Quadrantids: The First Meteor Shower Of 2019 Peaks Tomorrow

Here's when and where to watch the beautiful Quadrantid meteor shower.

Long-time exposure of the Perseid meteor shower and the Milky Way galaxy, seen above the Black Sea in Bulgaria.
Jasmine_K / Shutterstock

Here's when and where to watch the beautiful Quadrantid meteor shower.

The first meteor shower of the year is almost upon us. The Quadrantids are set to light up the sky tomorrow night, so get ready for a fantastic celestial show, courtesy of the 2003 EH1 asteroid.

Hailed as one of the best meteor showers of the entire year, the Quadrantids produce, on average, around 80 meteors per hour on their peak night. According to NASA, under perfect viewing conditions, star gazers can expect to see anywhere between 60 to 200 bright meteors per hour.

The good news is that the 2019 Quadrantids will benefit from great viewing conditions, particularly in the Northern Hemisphere. This year, the Quadrantid meteor shower peaks on the night of January 3, lasting from midnight until dawn on the morning of January 4. Since the peak of the Quadrantids occurs during the almost-new waning crescent moon, there will be no moonlight to wash out the splendid shooting stars.

Where Do The Quadrantid Meteors Come From?

First spotted almost two centuries ago, in 1825, the Quadrantids are one of only two meteor showers that don’t originate from a comet. Just like the Geminids, which grace the skies in December, the Quadrantids are produced by an asteroid.

While the Geminids owe their existence to a 3.1-mile-wide blue asteroid called 3200 Phaethon, the Quadrantids are leftover debris from an even smaller, 2-mile-wide space rock known as 2003 EH1.

A Quadrantid meteor spotted over North Georgia on January 4, 2016.
A Quadrantid meteor spotted over North Georgia on January 4, 2016. NASA

Discovered 16 years ago by NASA’s LONEOS project, this asteroid — which is being described as a “rock comet,” just like 3200 Phaethon — orbits the sun once every 5.3 years. Whenever it comes close to the sun, the space rock heats up, releasing a dusty trail that streaks around its orbital path.

“Every year the Earth passes through these debris trails, which allows the bits to collide with our atmosphere, where they disintegrate to create fiery and colorful streaks in the sky,” explains NASA.

How Did The Quadrantids Get Their Name?

Aside from being one of the two rare meteor showers created by an asteroid, the Quadrantids also have an interesting story behind their name. These meteors were named after a now-dead constellation dubbed Quadrans Muralis, which served as their radiant — or the point in the sky from where they seemed to radiate.

Created in 1795 by the French astronomer Jerome Lalande, this constellation was inspired by the famous quadrant — an early astronomical tool used to observe and plot star positions. Nestled between the constellations of Bootes and Draco — near the famous Big Dipper asterism — Quadrans Muralis never made it to the International Astronomical Union’s list of recognized modern constellations.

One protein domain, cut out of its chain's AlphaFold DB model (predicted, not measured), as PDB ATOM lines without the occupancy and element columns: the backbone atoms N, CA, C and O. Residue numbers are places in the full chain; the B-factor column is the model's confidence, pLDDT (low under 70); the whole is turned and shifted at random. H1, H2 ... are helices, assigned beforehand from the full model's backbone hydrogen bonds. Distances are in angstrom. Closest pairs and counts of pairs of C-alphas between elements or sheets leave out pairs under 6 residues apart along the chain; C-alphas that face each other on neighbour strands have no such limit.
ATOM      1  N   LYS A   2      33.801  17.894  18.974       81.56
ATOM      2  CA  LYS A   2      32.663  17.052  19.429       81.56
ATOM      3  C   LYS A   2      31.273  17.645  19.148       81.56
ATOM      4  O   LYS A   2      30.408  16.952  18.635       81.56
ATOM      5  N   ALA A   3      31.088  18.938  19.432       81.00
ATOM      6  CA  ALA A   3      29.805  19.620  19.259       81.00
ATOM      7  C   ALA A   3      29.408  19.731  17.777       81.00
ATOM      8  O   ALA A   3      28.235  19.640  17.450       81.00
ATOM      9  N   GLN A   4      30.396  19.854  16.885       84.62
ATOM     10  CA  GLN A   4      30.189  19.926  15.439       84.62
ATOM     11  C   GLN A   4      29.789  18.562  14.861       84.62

Astronomical chart showing depictions of the Quadrans Muralis (
Astronomical chart showing depictions of the Quadrans Muralis (“Mural Quadrant”), Bootes (“The Herdsman”), Canes Venatici (“The Hunting Dogs”), and Coma Berenices (“Berenice’s Hair”) constellations. Library of Congress / NASA

Although it may not be an official constellation, Quadrans Muralis was regarded as one for more than a century — long enough to give its name to the meteor shower.

Fun Facts About The Quadrantid Meteor Shower

Another thing that sets the Quadrantids apart from other annual meteor showers is their very narrow peak interval.

These meteors are active from December 28 — or about two weeks after the peak of the Geminids — and until January 12. However, the largest number of Quadrantid meteors are visible for only a brief amount of time — during a few hours on their peak night. At the same time, other meteor showers enjoy a two-day peak, which increases the chances of spotting the shooting stars streaking across the sky.

The peak of the Quadrantids will be followed by the rise of the new moon — and a partial solar eclipse on January 6. Next up is a mesmerizing super blood moon eclipse on January 20 through 21, when the full moon of January — also known as the “Wolf Moon” — will pass through Earth’s shadow, donning a “blood” red color.

Super blood moon photographed over Phitsanulok, Thailand, in January of 2018.
Super blood moon photographed over Phitsanulok, Thailand, in January of 2018. Thinnapob Proongsak / Shutterstock

To read more about this exquisite astronomical event, check out this previous report from the Inquisitr.

Where To Catch The 2019 Quadrantids

As EarthSky points out, “any place at mid-northern and far-northern latitudes might be in a decent position to watch the Quadrantids in 2019, especially as there is no moonlight to ruin this year’s show.”

However, this Quadrantid meteor shower is also visible at latitudes north of 51 degrees south during the night and predawn hours, notes NASA.

Known for their spectacular performance, the Quadrantids are expected to rain down significant visual markers, and will set the sky ablaze with plenty of bright fireballs.

“Fireballs are larger explosions of light and color that can persist longer than an average meteor streak. This is due to the fact that fireballs originate from larger particles of material.”

For viewers in the Unites States, the best places to catch a glimpse the Quadrantid meteor shower are the central and southwestern parts of the country, reports AccuWeather. Meanwhile, sky watchers in Europe will be able to watch the Quadrantids unencumbered.

If you’re planning to catch the Geminids on camera, check out these 10 NASA pro tips on how to photograph a meteor shower, summarized by the Inquisitr.

Happy viewing, everyone!